I appreciate memoir in all forms, graphic, cinematic, epistolary. Poetry can function as memoir as well. I first came to Massachusetts in my mid-twenties as a fellow of The Fine Arts Work Center in Provincetown. This poem is about my time there and the natural beauty of the Outer Cape in the stark isolation of winter. Each year, the Work Center hosts ten writers and ten artists. As I came to know the painters and sculptors, I learned the language of visual art. There were romantic entanglements. I associate that era with high drama, but my focus always returned to the work on the page.
Is there a city real or imagined that influences your writing?
Provincetown was formative for me. I remember meeting Grace Paley in the Work Center parking lot. She wore a wool cap and was chewing gum. She shook my hand and in her wonderful Bronx accent said, “How you doing, honey?” It was late spring. My fellowship was coming to an end, and I already had a job. On my lunch hour I bicycled to her harborside apartment for a conference. She insisted on making me a cheese sandwich. She was and is one of my idols. I barely choked that lunch down. I kept thinking, “Grace Paley made this cheese sandwich.” We talked about my story. She disdained pretentious language. “You don't have to prove you're smart,” she said. “These characters are fine as they are. Just get them down and let them speak.”
Is there any specific music that aids you through the writing or editing process?
I love to dance, so day to day, I play zydeco, rhythm and blues, rockabilly. But when I'm writing I can only listen to white noise. If I'm on the Cape, the sound of waves. In the city, recordings of whale calls, or waterfalls on a running loop. Sometimes the hum of an air conditioner. A box fan in the window.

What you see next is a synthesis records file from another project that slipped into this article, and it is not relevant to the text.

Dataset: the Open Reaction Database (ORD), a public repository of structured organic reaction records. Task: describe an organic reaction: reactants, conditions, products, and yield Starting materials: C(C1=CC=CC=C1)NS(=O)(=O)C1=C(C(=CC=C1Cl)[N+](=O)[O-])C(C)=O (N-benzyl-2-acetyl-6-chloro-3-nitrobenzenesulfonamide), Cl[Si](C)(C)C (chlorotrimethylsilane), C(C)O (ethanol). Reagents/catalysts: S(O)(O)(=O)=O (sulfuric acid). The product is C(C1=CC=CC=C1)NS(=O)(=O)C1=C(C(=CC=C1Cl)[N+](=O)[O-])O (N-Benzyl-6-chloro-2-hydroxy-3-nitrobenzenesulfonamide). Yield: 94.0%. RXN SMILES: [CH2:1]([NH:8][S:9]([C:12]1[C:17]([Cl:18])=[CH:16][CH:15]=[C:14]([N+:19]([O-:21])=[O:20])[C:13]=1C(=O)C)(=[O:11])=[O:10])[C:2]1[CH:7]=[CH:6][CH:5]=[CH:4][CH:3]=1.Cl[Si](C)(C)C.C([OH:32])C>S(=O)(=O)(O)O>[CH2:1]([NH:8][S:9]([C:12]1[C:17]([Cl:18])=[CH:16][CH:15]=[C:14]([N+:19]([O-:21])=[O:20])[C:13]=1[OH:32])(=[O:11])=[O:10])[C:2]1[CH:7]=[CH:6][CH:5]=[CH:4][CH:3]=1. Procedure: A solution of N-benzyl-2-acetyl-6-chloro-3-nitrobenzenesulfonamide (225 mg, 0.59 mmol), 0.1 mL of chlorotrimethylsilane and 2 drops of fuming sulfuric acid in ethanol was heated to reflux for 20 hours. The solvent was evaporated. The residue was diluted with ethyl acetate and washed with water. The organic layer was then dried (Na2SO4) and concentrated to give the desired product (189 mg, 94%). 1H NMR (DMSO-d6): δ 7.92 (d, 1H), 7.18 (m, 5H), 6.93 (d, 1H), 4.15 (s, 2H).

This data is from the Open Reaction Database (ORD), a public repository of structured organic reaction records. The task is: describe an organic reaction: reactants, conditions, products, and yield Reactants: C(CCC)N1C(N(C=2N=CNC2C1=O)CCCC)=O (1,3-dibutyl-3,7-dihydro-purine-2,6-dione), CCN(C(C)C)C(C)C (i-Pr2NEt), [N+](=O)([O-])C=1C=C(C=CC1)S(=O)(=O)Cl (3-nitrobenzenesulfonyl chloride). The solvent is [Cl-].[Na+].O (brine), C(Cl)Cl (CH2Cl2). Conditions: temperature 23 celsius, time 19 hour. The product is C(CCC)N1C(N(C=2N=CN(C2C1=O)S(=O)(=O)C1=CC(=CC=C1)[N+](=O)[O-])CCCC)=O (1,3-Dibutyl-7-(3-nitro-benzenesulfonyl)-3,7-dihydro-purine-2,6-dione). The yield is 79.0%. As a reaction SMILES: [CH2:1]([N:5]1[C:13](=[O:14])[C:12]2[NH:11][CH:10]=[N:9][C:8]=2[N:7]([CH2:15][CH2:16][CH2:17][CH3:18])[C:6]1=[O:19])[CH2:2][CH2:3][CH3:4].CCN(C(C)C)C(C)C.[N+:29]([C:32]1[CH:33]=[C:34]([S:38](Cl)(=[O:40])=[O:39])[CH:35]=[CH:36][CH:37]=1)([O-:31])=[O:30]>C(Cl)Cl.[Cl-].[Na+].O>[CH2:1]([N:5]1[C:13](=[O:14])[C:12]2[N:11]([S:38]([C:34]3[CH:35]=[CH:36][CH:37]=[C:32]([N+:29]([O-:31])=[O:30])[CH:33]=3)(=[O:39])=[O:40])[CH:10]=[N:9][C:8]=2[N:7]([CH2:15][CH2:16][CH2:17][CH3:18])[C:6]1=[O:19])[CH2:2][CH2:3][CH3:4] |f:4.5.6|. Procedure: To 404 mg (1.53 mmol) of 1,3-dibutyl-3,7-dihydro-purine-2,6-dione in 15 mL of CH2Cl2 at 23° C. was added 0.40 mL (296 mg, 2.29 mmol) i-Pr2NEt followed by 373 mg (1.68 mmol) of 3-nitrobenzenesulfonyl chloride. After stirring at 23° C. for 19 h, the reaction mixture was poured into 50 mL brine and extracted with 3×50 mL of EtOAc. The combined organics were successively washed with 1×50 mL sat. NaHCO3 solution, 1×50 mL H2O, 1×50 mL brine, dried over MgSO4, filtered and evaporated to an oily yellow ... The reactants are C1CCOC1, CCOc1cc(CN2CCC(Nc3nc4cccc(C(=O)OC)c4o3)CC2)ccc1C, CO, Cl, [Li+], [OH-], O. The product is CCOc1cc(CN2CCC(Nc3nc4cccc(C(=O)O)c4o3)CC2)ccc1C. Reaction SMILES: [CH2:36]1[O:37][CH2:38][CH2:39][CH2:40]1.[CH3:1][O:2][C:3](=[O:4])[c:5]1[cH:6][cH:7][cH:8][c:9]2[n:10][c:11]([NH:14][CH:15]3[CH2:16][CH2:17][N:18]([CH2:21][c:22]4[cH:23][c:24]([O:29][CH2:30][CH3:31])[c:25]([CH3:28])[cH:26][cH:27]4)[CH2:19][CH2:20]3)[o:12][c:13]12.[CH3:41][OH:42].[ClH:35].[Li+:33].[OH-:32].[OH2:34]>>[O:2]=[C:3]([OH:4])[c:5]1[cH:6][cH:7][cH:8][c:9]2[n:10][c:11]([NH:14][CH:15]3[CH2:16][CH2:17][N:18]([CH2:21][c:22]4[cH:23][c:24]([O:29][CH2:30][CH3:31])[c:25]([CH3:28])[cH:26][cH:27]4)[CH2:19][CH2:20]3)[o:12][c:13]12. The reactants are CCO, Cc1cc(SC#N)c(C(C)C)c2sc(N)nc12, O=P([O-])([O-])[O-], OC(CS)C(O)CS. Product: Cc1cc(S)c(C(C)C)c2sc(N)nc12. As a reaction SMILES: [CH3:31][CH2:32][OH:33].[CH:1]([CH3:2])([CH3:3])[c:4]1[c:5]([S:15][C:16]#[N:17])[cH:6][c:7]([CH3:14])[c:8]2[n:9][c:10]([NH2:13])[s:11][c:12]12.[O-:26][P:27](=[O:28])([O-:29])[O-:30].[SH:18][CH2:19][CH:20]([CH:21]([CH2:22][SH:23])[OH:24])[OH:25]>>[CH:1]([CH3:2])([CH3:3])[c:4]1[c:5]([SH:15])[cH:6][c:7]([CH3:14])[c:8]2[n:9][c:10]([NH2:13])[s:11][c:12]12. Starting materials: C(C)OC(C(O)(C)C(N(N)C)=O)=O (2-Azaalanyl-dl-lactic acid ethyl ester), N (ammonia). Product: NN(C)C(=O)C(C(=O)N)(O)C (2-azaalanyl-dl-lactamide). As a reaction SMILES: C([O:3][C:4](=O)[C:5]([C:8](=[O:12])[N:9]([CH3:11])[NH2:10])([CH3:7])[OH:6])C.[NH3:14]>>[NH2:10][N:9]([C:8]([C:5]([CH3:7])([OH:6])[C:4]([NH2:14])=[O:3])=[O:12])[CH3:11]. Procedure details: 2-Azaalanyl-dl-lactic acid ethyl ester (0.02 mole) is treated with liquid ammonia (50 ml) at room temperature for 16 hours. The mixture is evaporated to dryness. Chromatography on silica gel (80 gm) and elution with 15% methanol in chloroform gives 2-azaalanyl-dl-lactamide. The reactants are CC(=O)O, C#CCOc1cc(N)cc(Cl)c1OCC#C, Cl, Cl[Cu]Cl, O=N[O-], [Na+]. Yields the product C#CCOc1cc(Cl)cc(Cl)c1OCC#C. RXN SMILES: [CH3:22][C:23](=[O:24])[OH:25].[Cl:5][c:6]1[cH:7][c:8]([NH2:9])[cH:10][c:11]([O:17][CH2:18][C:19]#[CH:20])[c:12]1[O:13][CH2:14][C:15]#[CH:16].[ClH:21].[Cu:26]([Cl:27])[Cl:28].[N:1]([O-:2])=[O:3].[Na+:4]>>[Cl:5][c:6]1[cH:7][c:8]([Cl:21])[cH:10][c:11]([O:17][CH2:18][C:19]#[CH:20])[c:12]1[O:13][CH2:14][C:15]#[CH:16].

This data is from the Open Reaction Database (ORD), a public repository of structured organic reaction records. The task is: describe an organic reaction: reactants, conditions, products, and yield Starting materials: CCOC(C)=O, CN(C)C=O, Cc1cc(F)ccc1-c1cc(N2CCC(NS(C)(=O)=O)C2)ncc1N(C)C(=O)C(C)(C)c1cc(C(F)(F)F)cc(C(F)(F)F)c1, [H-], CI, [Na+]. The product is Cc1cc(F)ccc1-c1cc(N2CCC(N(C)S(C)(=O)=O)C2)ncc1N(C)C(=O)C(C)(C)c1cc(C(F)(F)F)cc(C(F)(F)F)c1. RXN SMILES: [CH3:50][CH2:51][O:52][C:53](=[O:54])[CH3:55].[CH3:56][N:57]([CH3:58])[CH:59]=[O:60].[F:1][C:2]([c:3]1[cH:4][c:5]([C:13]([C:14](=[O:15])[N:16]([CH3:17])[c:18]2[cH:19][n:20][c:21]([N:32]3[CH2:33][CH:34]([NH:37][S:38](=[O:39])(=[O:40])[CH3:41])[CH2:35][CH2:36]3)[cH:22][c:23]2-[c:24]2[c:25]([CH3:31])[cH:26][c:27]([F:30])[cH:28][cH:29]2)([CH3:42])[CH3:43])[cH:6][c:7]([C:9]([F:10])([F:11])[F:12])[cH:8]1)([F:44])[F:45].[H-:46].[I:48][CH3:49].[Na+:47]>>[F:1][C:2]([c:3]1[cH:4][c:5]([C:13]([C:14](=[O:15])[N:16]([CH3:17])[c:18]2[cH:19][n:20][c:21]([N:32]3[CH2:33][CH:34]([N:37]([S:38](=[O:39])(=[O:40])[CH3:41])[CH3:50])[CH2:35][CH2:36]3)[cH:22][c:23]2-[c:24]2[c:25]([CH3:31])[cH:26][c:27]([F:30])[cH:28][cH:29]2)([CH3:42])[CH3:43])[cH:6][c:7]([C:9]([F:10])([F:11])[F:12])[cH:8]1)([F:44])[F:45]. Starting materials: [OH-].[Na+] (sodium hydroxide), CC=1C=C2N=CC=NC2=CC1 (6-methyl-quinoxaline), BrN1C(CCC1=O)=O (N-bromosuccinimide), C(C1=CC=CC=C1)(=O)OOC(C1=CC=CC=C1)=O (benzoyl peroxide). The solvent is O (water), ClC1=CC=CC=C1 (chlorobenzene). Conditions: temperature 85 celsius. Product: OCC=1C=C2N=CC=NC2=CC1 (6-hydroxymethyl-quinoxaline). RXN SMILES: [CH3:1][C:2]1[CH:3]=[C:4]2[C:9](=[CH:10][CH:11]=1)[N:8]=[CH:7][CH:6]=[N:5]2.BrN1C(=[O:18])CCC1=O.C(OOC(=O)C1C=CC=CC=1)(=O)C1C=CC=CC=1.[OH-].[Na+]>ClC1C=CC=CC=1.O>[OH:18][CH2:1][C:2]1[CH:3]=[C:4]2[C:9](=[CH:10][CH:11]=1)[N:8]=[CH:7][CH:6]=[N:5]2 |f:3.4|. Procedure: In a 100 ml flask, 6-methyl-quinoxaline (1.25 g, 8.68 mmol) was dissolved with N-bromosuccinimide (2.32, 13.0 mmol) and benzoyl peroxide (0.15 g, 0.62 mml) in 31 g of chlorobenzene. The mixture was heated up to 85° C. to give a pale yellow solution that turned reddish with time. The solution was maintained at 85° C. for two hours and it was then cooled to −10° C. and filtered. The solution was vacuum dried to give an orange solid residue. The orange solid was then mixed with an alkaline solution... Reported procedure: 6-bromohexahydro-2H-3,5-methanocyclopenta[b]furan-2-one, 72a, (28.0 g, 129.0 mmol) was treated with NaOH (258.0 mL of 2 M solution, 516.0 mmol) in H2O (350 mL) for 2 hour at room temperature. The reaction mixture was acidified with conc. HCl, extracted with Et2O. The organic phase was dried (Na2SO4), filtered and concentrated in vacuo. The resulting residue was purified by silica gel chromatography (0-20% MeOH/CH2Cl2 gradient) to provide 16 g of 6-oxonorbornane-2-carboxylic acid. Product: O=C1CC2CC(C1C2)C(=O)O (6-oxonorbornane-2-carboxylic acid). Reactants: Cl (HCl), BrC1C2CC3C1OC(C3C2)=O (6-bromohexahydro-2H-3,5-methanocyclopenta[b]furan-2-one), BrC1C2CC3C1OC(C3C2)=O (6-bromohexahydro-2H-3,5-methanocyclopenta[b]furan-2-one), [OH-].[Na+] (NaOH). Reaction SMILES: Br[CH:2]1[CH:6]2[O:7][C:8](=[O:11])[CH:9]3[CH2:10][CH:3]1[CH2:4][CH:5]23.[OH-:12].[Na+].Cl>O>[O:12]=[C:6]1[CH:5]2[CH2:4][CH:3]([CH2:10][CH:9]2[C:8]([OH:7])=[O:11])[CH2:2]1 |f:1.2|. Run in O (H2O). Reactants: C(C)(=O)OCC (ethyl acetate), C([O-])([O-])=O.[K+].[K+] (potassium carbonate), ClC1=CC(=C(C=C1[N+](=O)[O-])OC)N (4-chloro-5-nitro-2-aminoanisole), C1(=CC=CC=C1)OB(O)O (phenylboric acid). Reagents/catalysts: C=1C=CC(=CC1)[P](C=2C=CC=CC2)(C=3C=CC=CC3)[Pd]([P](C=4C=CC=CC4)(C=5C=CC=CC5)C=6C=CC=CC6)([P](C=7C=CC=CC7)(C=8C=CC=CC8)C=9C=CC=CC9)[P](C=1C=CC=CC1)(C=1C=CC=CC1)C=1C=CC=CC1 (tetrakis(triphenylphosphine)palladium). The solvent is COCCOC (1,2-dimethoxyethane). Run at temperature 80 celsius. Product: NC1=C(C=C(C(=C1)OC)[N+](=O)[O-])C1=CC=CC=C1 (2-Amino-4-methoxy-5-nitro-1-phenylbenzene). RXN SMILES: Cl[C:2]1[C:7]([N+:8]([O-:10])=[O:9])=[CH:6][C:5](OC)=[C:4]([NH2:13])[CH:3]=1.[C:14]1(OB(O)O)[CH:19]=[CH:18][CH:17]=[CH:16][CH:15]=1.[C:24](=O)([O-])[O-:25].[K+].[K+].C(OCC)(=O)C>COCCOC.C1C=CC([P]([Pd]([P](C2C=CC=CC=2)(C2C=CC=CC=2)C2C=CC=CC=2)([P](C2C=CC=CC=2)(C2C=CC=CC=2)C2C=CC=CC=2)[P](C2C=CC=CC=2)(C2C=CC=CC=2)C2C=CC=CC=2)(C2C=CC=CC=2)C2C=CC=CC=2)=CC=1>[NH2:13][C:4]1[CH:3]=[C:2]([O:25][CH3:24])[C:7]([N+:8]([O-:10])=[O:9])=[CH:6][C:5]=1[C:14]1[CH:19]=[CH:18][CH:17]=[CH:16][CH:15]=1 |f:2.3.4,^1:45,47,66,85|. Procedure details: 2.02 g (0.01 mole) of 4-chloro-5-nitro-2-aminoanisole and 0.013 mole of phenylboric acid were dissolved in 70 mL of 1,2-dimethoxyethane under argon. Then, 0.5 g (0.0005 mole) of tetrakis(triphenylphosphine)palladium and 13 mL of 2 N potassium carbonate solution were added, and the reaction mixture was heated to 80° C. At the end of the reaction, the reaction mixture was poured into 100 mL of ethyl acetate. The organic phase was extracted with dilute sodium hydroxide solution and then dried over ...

If you could work in another art form what would it be?
Film. One of the places I miss most in the pandemic is the Harvard Film Archive where over the years I've received an education in cinema. I've discovered everything from Michael Rohmer's neorealist 1964 film Nothing But a Man to Luther Price's collages of found footage combining vintage pornography, home movies, and film so degraded it is abstraction. The resulting pieces are haunting. I'm also interested in the young auteurs working in television, like Michaela Cole whose series I May Destroy You indeed slayed me.
What are you working on currently?
A series of lyric poems inspired by The Weekly World News, the black and white tabloid once ubiquitous at supermarket check-outs. “Farmer Shoots 6-Foot Butterfly!” and “I Was Big Foot's Love Slave!” are a few of my borrowed titles.
What are you reading right now?
Victoria Chang's collection of prose poems OBIT. Occasioned by her mother's death and her father's stroke, the poems appear in blocks of justified text like newspaper obituaries. The losses add up. There are obits for secrets, music, appetite, hands, oxygen, the ocean, a blue dress, and more. I'm following Sabrina Orah Mark's Paris Review blog Happily on fairytales and motherhood. I'm finishing Memorial Drive, a memoir by poet Natasha Trethewey and rereading The Tradition by Jericho Brown because they are both speaking at the Decatur Book Festival which I attended on crowd cast. The way we live now.
Twice a fellow of the Fine Arts Work Center in Provincetown, JULIA THACKER has also held fellowships from The Bunting Institute at Radcliffe and The National Endowment for the Arts. Her poems and stories have appeared in AGNI, The Boston Globe Magazine, Little Star, Missouri Review (as poem of the week), New Directions, The Pushcart Prize anthology, and others.